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Health Conditions in Iraq Become Alarming

  • Lisa Schlein

FILE - Military vehicles of Iraqi security forces on a road during clashes with Islamic State (IS) militants in the Hamrin mountains in Diyala province.

FILE - Military vehicles of Iraqi security forces on a road during clashes with Islamic State (IS) militants in the Hamrin mountains in Diyala province.

The medical aid group Doctors Without Borders reports the health situation in Iraq is alarming. The group, known by its French initials MSF (Médecins Sans Frontières), says conditions are particularly dire for hundreds of thousands of people trapped in conflict zones.

Representatives from Doctors Without Borders just back from a mission to Iraq, report conditions in that country are grim. They say their medical activities are focused mainly in the Kurdish region of northern Iraq because they have no access to territories seized by the militant group Islamic State.

The United Nations reports more than 1.5 million people have been displaced in Iraq since the beginning of the year; about 900,000 are in Kurdistan. The rest, more than one million, are trapped in areas controlled by IS.

MSF Director General Bruno Jochum says living conditions for the displaced people in Kurdistan are appalling. He says most are living in schools, in public buildings, and in buildings still under construction.

He says some buildings he visited have no walls and pose a hazard for children. He says 6,000 people living in one complex have to share 20 latrines. He says they have no sanitation and water is scarce.

Jochum says the risk of epidemics of diarrhea, skin diseases and gastrointestinal infections is on the rise.

“However, the biggest concern we have is not so much for this population where actually there is access and the possibility to deliver assistance, even though it is insufficient and has to be widely improved. It is really more about those populations, which are trapped in areas where no assistance cannot be provided," said Jochum.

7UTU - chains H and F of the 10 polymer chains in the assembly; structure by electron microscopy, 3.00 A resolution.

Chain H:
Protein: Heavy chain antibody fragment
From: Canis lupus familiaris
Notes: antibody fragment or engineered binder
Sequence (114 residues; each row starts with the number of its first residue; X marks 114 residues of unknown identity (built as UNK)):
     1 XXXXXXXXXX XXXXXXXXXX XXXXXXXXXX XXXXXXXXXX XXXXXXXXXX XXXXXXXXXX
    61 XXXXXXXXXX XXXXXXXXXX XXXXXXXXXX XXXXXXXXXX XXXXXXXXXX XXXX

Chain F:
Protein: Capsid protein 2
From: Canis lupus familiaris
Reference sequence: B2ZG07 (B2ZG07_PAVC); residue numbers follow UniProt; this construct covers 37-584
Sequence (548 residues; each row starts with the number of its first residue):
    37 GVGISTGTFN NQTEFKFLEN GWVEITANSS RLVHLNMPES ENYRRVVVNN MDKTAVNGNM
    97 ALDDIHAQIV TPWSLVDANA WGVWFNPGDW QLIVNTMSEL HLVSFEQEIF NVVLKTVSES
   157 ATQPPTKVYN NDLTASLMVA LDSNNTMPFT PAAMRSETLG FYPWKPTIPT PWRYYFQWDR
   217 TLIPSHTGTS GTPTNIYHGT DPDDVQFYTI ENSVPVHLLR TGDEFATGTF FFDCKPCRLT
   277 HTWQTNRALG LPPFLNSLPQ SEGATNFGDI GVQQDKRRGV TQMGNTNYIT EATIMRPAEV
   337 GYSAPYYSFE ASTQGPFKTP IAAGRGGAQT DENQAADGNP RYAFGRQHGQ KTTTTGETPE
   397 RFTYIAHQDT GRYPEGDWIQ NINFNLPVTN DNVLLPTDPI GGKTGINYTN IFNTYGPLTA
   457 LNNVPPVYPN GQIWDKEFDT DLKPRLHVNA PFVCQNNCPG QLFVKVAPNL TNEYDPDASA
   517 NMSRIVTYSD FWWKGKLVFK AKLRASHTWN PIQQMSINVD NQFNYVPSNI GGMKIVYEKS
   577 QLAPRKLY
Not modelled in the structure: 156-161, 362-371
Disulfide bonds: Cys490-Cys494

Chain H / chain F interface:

Those areas include the cities of Tikrit and Hawijah. Jochum says Doctors Without Borders cannot organize relief convoys into traditional Sunni areas because of security concerns and the many checkpoints and other physical obstacles that make it impossible to deliver aid.

MSF Project Director Gustavo Fernandez says not enough emphasis is being placed on the humanitarian consequences for people forced to flee their homes.

"We have one million individuals trapped in conflict areas, but actually no meaningful discussion of how to make some assistance in that area or shed some bit of light on what sort of discussions are happening today. When we see medical facilities that have to close their doors for the few that are trapped in conflict areas and there is no real reaction to do that. It also is an example of how this crisis is addressed today. It is much more on geopolitical terms rather than in human terms," said Fernandez.

MSF officials warn the situation is bound to get worse. They say several hospitals and medical facilities have been bombed and are out of service. They say many doctors and other medical personnel have fled the country.

The aid officials say there is a shortage of medicine and supplies and many people traumatized by the upheaval in their lives are unable to get counseling.